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December 16, 2014


by Mike Henry
Breeder-owner-trainer Gary Caple, who died Sunday, is remembered as a man with a big heart who was totally dedicated to his horses.

Gary Caple’s roots in Thoroughbred racing extended back two generations. His grandfather, Hewlette R. Caple, was a respected horseman, and his father, late Louisville, Ky., native William Caple, led the trainer standings at Calder Race Course in Miami in 1971.

“I’ve worked for a lot of horsemen,” said fiancée Chris Reynolds, a mutuels teller at Tampa Bay Downs, “and Gary was one of the best. He learned so much from his grandfather and his father, and he seemed to always figure out what each horse needed individually.”

The 60-year-old Caple died Sunday morning in Oldsmar after a lengthy illness. The Miami native, an owner and trainer for more than 20 years, is credited with 333 career training victories and purse earnings of $3,353,199 by Equibase.

In addition to Reynolds, survivors include his mother, Mary Caple; brother William Caple, Jr.; sister Sherri Fairbanks; nephew Joseph Fairbanks; and niece Nicole Fairbanks.

A funeral service for Caple will be held at 2 p.m. on Thursday at Countryside Funeral Home at 9185 NE Jacksonville Rd. in his hometown of Anthony, Fla. Visitation will be one hour prior.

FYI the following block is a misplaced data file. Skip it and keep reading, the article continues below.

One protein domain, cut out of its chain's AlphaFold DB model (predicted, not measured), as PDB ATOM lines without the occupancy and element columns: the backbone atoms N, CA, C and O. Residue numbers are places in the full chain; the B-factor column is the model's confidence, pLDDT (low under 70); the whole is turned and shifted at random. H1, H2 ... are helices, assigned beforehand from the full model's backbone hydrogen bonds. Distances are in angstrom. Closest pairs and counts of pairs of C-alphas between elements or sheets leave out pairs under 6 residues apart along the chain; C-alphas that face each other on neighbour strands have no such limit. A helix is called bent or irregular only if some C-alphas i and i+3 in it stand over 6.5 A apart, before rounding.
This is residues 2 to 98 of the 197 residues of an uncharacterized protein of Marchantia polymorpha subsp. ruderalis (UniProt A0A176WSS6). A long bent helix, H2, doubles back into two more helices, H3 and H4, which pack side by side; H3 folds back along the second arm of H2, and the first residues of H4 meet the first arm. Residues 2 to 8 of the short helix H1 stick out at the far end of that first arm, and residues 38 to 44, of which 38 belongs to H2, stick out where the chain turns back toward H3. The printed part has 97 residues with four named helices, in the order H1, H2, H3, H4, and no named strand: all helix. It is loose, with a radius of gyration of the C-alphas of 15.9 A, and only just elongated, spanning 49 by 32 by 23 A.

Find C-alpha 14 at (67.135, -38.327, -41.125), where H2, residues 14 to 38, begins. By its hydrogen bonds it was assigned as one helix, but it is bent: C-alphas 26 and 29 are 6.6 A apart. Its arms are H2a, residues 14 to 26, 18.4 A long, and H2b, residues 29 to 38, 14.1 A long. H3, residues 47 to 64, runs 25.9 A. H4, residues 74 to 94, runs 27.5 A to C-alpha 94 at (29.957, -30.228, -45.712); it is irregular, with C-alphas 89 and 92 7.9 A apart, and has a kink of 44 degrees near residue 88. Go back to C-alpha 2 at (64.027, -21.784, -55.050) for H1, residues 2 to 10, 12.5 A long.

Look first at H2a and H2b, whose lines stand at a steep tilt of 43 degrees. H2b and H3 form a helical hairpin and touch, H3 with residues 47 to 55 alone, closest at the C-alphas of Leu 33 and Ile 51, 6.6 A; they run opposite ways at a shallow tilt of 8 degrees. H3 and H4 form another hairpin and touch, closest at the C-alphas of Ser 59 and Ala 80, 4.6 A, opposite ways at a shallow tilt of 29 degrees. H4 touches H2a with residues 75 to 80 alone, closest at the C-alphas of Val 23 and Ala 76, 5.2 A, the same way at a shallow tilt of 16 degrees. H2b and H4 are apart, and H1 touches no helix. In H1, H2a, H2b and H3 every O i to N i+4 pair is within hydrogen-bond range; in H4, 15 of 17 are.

Reynolds said long-time south Florida horseman Fred Warren, who died Oct. 3, was also a mentor and father figure to Gary.

Among Caple’s best horses was Groomstick Stock’s, who finished second in the 1999 Sam F. Davis Stakes at Tampa Bay Downs at odds of 31-1.

Caple, who also bred horses, named several of his runners after family members, including My Granny and her homebred daughter Sherribaldi (after his sister), who won nine career races. He honored his fiancée by giving a daughter of Proud Accolade-Blushing Sword the name Reynolds; the now-5-year-old mare won four races during the 2013-2014 Tampa Bay Downs meeting while trained by William Downing.

Close friend Bernie Dickman of Ocala, former editor of The Florida Horse and a long-time turf writer with several newspapers, including the Miami Herald, Miami News and Fort Lauderdale News, echoed Reynolds’ view that Caple knew how to get the most from every horse he trained.

“In December of 1999, David Goldman and his son Peter claimed a 2-year-old filly named Runagate at Calder and sent her to Gary,” Dickman recalled. “She broke her maiden two starts later at Tampa Bay Downs and turned into a very productive runner.

“She was claimed in November of 2002 for $16,000, but her new connections couldn’t figure out what she needed and dropped her in for a $5,000 claiming tag at Monmouth the following June. Gary claimed her back for the Goldmans and put her on the turf, and she wound up winning 17 races (including four in a row in 2003) and more than $240,000.

“He enjoyed racing, understood the game and was very dedicated to what he did,” Dickman added. “He learned from two consummate horsemen in his grandfather and father, and he was a hands-on trainer who was always at the barn.”

Reynolds said Caple was very opinionated when it came to horses and racing.

“He could be very stubborn, but deep down he had a great heart,” she said. “He made some very long-lasting friendships through racing.”


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